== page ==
Tom Hayes, Oxford City Council Labour member for St Clement's

How much higher will our global temperature rise? I don’t know, and, sadly, nor do you. But, what we do know is that global warming is disrupting our lives in Oxford.

Last year, many of us had to barricade our front doors with Oxford City Council-distributed sandbags to stop rising waters from flooding homes.

Caused by unusually heavy rainfall, this severe flooding is being blamed on climate change by an Oxford University study.

In recent years, air pollution levels in Oxford have reached worrying high levels.

In 2012 there were 60 breaches of Oxford’s hourly mean for nitrogen dioxide. In 2013 this fell to more than 10 breaches.

These are just two illustrations of our changing climate but they hopefully stress the importance of changing course.

It’s not that we’ve done nothing to tackle the problem, it’s that we’ve done less than is needed for natural processes to clean the 43 per cent carbon dioxide excess in the environment.

Had the politicians running things before I was born heeded the climate science, they would have headed off the warming that is causing difficulties today.

Put bluntly, what we’ve done to stop warming is much less than everything we’ve done in that time to make the situation worse.

That’s why the election taking place on May 7 offers a new and overdue opportunity for dramatically changing course.

Within months of taking office, the next Prime Minister is going to be charged with negotiating the best possible UN climate deal at five-yearly talks in Paris. The United Nations summit in Copenhagen in 2009 fell into farce as countries refused to do deals.

This time, the big polluters want a deal after seeing the effects of uncontrolled emissions.

We need a binding pact setting ambitious targets for meeting the pledge secured in 2009 by the last Government to limit temperatures to 2C.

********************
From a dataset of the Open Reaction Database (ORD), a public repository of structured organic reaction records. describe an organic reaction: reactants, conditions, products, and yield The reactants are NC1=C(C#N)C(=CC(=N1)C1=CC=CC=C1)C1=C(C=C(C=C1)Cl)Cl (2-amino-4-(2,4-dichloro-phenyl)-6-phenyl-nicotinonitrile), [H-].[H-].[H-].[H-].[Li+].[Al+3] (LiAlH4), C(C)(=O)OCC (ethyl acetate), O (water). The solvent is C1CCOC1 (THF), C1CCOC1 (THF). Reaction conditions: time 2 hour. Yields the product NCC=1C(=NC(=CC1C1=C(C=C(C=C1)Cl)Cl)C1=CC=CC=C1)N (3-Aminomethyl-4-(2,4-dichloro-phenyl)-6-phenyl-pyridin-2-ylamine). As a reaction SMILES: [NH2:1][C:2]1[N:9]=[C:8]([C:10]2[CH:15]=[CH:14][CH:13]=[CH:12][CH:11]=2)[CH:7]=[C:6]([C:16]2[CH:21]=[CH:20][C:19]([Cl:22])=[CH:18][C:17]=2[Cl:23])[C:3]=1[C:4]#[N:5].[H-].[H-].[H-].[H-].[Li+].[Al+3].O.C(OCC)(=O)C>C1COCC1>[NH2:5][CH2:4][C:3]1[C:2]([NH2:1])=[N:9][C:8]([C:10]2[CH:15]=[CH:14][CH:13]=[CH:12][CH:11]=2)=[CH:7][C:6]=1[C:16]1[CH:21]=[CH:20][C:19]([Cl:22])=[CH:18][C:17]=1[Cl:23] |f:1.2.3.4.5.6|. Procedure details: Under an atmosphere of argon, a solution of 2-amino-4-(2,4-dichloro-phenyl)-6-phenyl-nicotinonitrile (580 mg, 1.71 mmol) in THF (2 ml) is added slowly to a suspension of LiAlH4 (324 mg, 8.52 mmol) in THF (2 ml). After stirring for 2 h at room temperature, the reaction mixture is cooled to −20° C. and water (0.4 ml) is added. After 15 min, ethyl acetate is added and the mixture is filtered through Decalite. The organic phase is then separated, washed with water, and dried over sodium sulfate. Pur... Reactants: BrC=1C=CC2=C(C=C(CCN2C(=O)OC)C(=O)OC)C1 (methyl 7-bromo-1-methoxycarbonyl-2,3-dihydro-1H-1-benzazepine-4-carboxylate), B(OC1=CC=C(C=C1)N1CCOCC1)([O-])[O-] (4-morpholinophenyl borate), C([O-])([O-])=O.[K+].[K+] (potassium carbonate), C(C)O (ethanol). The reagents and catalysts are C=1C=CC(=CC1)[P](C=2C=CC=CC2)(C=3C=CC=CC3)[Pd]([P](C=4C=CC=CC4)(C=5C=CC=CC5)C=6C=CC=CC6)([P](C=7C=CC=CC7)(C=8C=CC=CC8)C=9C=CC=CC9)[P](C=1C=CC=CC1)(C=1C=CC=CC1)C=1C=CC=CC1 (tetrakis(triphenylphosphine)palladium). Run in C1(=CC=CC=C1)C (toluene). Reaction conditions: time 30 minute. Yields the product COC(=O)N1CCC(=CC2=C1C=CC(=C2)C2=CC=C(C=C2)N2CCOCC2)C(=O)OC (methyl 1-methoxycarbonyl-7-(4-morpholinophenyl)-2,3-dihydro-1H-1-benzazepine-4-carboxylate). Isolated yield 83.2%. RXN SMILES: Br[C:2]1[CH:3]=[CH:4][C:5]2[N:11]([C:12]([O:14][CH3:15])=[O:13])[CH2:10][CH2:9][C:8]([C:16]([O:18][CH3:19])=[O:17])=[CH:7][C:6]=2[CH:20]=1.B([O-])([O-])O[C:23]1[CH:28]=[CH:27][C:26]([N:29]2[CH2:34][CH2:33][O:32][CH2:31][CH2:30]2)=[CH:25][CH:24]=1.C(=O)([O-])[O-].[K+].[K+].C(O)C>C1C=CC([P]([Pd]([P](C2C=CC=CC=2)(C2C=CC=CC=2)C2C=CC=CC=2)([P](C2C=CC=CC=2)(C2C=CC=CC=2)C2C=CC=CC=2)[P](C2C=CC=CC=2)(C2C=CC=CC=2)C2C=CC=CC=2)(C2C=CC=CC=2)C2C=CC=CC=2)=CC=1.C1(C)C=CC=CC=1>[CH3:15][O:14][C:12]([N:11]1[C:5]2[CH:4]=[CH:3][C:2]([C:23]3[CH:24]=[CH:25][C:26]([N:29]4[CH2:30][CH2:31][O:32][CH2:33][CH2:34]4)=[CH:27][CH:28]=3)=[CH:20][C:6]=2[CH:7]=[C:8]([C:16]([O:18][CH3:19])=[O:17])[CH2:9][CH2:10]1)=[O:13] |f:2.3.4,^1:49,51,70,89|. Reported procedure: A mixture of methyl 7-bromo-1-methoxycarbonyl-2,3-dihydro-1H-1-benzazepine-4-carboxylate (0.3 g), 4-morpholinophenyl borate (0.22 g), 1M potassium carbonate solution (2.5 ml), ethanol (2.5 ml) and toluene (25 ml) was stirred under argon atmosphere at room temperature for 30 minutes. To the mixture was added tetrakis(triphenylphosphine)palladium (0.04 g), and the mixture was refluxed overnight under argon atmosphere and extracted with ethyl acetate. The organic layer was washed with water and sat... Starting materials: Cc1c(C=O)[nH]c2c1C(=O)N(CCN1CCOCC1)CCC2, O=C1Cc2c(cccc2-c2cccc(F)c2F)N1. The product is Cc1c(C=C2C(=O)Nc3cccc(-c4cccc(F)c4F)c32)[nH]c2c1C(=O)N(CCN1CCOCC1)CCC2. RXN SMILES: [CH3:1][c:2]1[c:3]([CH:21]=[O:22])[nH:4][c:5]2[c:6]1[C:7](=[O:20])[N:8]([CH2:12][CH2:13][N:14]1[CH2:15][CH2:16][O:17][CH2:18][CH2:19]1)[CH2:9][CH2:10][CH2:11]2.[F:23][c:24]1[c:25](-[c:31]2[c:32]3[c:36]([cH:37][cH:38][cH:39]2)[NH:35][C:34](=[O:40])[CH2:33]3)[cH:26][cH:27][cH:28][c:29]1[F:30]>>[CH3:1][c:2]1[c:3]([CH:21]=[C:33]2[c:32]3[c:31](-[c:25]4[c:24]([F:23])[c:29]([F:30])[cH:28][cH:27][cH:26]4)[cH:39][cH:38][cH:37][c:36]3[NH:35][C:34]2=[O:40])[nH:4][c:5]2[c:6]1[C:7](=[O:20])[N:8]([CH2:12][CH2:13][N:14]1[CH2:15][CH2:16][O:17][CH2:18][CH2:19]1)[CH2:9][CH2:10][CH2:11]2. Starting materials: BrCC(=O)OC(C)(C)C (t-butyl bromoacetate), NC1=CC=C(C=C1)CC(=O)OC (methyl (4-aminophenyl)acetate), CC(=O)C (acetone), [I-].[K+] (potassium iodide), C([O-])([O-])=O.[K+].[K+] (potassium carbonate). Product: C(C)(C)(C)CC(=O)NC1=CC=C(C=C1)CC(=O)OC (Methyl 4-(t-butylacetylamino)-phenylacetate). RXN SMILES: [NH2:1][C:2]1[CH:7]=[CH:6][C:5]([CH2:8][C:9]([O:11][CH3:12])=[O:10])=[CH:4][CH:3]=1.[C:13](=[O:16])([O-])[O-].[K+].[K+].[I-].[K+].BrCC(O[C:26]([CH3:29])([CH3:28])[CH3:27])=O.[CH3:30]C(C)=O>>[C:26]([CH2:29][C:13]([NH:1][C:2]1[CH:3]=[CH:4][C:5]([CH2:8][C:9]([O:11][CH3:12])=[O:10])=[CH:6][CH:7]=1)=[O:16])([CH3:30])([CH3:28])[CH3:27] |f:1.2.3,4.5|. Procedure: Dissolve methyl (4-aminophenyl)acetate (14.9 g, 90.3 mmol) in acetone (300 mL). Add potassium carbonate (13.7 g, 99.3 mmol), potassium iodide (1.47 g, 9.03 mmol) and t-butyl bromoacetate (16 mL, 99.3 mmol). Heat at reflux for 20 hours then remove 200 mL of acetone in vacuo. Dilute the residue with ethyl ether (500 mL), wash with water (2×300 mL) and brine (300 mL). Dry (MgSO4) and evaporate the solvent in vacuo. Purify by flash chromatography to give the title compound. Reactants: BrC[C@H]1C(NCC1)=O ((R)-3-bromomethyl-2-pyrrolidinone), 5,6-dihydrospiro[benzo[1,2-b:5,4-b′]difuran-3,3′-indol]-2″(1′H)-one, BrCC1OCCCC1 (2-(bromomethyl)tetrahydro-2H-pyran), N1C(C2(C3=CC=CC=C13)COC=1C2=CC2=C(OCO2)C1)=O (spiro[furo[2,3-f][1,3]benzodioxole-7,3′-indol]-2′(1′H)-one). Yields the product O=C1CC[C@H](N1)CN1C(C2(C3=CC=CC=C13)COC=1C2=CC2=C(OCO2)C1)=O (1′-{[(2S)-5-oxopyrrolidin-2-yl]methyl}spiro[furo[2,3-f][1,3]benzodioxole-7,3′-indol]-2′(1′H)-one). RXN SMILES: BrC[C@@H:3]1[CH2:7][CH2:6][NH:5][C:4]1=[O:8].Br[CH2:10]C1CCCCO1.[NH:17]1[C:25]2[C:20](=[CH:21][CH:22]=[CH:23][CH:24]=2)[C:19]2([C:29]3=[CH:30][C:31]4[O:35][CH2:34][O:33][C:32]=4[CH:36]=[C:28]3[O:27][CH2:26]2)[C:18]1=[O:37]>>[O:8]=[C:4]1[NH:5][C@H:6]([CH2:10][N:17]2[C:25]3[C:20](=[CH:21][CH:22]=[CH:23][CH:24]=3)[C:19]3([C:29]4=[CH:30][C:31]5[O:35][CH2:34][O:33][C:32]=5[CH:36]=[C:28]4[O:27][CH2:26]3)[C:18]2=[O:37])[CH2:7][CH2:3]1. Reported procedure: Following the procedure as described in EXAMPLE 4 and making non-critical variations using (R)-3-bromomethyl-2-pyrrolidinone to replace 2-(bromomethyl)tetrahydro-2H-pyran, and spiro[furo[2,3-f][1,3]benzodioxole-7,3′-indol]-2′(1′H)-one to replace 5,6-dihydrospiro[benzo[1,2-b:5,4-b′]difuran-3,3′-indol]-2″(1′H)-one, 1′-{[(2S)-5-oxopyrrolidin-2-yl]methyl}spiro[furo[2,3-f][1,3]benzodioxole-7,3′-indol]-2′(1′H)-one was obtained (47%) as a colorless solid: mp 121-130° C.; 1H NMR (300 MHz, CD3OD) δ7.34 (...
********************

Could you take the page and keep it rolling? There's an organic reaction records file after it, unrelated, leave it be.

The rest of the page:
In line with such a deal, the next Prime Minister will have to pass a law to further reduce our emissions.

It’s pathetic that the 2008 Climate Change Act is the most ambitious climate legislation anywhere in the world today.

We have a fantastic chance to build momentum and agree the strongest possible law with the tightest of emissions targets.

In many ways, Oxford provides a model for changing course, which really amounts to leaving 80 per cent of fossil fuels in the ground, unburned, at a faster rate.

The city council is making investments in renewable energy.

A £2.3m loan ensured a social enterprise’s community share offer to fund renewable energy to power a small village exceeded its £1.5m target inside nine weeks.

Initiatives to ‘power down’ are happening in Barton, which improve the energy efficiency of homes, lowering energy use and bills. Introduced in January 2014, a low emissions zone is doing sterling work to clean our air.

The breaches of recent years fell to zero last year.

However, the city council’s approach is not stirring the Government – in spite of an Oxford MP’s pressure – to develop a national plan, meaning councils make their way at different speeds.

In its environmentalism, the city council is rethinking how to put social and financial value at the heart of its responses to slashed government contributions.

We’re trying to show that the values driving our work are the most important to local people.

Residents tell me they feel empowered to see this and our promises never to invest in fossil fuel burners and allow any fracking in our area.

When you try to get your communities through the toughest years they’ll know because of spending cuts, it’s heartening to hear this.

But the thought follows of how much more this council could do given the room to breathe.

And this election excites me because it offers the chance of an environmentalist Government seizing upcoming opportunities. But it also offers a new local government landscape in which councillors can achieve even more for the climate.